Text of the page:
With that said, adrafinil is still shown to reduce calorie intake and stimulate fat burning (lipolysis).
Adrafinil vs. ephedrine and amphetamine
Since ephedrine and amphetamine have similar MOAs (mechanism of action), it's simpler to compare them to adrafinil simultaneously.
Amphetamine and ephedrine act as neurotransmitter-releasing agents, elevating many neurotransmitter levels (primarily dopamine and norepinephrine). Adrafanil, as opposed to causing a release, inhibits the re-uptake of these neurotransmitters.
- Adrafinil also elevates histamine in regions of the brain critical for arousal and wakefulness.
- Eurogics, such as adrafinil, also have the unique action of agonizing a newly discovered series of receptors known as orexin or hypocretin receptors.
These receptors were formerly thought to only control food intake, but have recently been discovered to stimulate wakefulness and energy expenditure. As mentioned above,
Adrafinil does not significantly tax the cardiovascular system.
Amphetamine and ephedrine do this to a massive degree.
Most importantly,evidence suggests that adrafinil does not share the same intense tolerance and habituations that amphetamine-based stimulants are known for.
Although adrafinil appears much safer than traditional stimulants, many side effects have been reported.
According to the TEVA brand modafinil pamphlet, common side effects include:
- Back pain
- Stuffy nose
- Upset stomach
- Trouble sleeping
Because adrafinil is metabolized by the liver into modafinil, the side effects are similar. Also important to note, elevated liver enzymes have been reported with prolonged use of adrafinil.
Serious side effects
- Allergic reaction involving the liver or blood cells
- Mouth sores
- Blistering or peeling skin
- Swelling of the face, eyes, lips, tongue, legs, or throat
- Trouble swallowing or breathing
- Shortness of breath[2, 7]
The median lethal dose of adrafinil is not known. The value for rats is approximately 1250mg/kg.
No fatal overdoses have been reported, and suicide attempts (where someone consumed an excess of 5000mg) showed recovery within a few days without apparent long-term effects.
History and legal status
Until September 2011, adrafinil was marketed in Europe as Olmifon. Group Lafon, a French pharmaceutical company, discovered adrafinil in the late 1970s.
Replacement with modafinil
Adrafinil was then replaced by modafinil (the primary metabolite). Modafinil is approved by the FDA and marketed in the United States for narcolepsy, shift work sleep disorder, and excessive daytime sleepiness associated with obstructive sleep apnea.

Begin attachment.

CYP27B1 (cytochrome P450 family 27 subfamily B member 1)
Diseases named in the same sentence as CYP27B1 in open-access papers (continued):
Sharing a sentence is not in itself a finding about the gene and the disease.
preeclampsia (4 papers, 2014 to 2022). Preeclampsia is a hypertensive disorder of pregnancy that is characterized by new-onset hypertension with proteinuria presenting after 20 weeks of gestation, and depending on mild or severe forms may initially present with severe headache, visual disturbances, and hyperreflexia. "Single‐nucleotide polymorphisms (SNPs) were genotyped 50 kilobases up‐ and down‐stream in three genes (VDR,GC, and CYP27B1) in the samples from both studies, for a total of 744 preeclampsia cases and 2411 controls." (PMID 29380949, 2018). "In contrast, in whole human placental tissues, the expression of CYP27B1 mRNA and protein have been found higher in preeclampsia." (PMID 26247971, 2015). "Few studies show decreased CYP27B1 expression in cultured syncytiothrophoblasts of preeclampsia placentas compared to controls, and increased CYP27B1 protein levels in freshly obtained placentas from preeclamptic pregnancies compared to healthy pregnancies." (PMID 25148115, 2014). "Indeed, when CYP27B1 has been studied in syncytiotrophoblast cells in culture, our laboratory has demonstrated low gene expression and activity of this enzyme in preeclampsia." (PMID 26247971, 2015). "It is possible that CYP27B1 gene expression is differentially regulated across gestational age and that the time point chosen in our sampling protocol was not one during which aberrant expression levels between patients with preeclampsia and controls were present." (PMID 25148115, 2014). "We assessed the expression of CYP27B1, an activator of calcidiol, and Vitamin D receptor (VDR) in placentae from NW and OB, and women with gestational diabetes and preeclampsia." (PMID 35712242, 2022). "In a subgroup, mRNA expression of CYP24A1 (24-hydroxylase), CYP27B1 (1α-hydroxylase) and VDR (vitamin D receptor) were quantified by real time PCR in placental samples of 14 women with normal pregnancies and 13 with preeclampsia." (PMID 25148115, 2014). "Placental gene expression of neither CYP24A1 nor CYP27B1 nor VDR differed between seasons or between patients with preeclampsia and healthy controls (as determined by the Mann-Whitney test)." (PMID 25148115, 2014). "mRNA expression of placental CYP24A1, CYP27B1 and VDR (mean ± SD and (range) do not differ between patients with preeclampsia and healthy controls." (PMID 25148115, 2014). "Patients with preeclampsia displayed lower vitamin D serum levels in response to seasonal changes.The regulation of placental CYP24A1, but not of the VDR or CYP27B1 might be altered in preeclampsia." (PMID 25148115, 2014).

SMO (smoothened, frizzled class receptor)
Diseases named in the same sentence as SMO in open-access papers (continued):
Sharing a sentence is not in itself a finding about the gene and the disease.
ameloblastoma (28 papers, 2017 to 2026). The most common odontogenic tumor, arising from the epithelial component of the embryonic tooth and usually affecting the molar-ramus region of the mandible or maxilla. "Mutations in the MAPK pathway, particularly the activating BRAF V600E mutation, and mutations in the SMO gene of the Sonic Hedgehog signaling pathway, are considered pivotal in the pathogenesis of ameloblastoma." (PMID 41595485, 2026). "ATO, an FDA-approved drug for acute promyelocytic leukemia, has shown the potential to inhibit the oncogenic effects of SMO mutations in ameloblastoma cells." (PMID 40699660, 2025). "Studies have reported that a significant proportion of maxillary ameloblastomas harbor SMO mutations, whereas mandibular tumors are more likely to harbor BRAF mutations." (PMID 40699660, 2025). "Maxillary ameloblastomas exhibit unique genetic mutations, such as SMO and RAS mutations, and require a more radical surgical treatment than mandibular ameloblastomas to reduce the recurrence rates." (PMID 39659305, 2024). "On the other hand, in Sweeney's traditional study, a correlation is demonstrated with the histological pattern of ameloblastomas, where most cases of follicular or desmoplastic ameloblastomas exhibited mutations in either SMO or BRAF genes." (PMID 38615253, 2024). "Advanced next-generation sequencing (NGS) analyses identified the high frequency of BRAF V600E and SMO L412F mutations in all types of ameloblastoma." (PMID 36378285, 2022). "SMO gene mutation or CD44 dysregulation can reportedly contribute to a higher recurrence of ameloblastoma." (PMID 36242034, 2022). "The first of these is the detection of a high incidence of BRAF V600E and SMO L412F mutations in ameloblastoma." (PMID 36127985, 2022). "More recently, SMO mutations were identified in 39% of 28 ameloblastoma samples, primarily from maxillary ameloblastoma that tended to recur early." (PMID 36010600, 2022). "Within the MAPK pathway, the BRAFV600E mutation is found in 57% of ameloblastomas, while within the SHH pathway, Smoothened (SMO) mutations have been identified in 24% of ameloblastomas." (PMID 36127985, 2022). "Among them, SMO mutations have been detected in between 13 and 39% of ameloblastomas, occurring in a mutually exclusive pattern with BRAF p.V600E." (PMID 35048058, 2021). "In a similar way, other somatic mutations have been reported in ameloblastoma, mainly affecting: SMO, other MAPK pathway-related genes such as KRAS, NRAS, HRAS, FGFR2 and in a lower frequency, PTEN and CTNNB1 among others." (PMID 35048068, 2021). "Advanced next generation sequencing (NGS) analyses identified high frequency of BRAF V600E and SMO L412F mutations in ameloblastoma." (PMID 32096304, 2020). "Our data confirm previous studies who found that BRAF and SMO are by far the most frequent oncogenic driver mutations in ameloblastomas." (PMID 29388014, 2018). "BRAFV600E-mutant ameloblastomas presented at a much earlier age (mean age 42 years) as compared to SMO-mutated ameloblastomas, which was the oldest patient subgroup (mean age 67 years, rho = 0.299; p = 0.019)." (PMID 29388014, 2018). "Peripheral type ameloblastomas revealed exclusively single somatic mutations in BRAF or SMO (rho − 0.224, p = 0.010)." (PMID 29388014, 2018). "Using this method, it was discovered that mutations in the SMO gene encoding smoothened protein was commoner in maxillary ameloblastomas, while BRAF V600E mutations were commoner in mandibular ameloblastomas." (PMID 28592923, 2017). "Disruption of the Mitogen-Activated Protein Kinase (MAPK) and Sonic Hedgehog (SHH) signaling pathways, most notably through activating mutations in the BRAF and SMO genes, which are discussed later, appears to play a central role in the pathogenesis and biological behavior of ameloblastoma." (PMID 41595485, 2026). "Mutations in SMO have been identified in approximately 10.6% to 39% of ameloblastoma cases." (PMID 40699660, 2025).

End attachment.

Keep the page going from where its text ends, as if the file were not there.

The FDA has not approved adrafinil. It is currently unscheduled in the United States.[8, 9]
Many include adrafinil into nootropic stacks. It is important to note that these stacks should work outside of the catecholaminergic system (drugs or supplements that elevate dopamine and norepinephrine), as this could cause nasty side effects.
Do not include stimulants with adrafinil because it's stimulating enough alone.
Taking choline precursors, or choline enhancers such as a racetam, may increase the cognition-enhancing nature of adrafinil.
Many people combine dopamine elevators with stacks that potentially promote long-term potentiation (LTP). These stacks claim to promote learning by increasing neuronal growth and adaptation. Common supplements included in this increase cAMP levels via modulation of the PDE enzymes:
- Forskolin: elevates intracellular cAMP
- Artichoke extract: contains PDE4 inhibitors, drugs that block an enzyme responsible for the breakdown of cAMP
Where to buy
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- Czeisler CA, et. al.; New England Journal of Medicine; "Modafinil for excessive sleepiness associated with shift-work sleep disorder;" 2005
- "PROVIGIL(R) (modafinil) - Home". Cephalon, Inc.
- Ishizuka T, et. al.; European Journal of Pharmacology; "Involvement of central histaminergic systems in modafinil-induced but not methylphenidate-induced increases in locomotor activity in rats;" 2008
- Randall DC, et. al.; Journal of Clinical Psychopharmacology; "Does modafinil enhance cognitive performance in young volunteers who are not sleep-deprived?" 2005
- Baranski JV, et. al.; Human Psychopharmacology; "Effects of modafinil on cognitive and meta-cognitive performance;" 2004
- Biederman J, Pliszka SR; The Journal of Pediatrics "Modafinil improves symptoms of attention-deficit/hyperactivity disorder across subtypes in children and adolescents;" 2008
- "Modafinil Information Page" (PDF). Teva Pharmaceuticals. 2012-02-01.
- Smarter Nootropics; "Cephalon Discontinues Olmifon (Adrafinil);" January 2012
- Ballas, CA; Expert Review of Neurotherapeutics; "Modafinil: past, present and future;" 2002
- Jenner P.; Experimental Brain Research; "Antiparkinsonian and neuroprotective effects of modafinil in the mptp-treated common marmoset;" 2000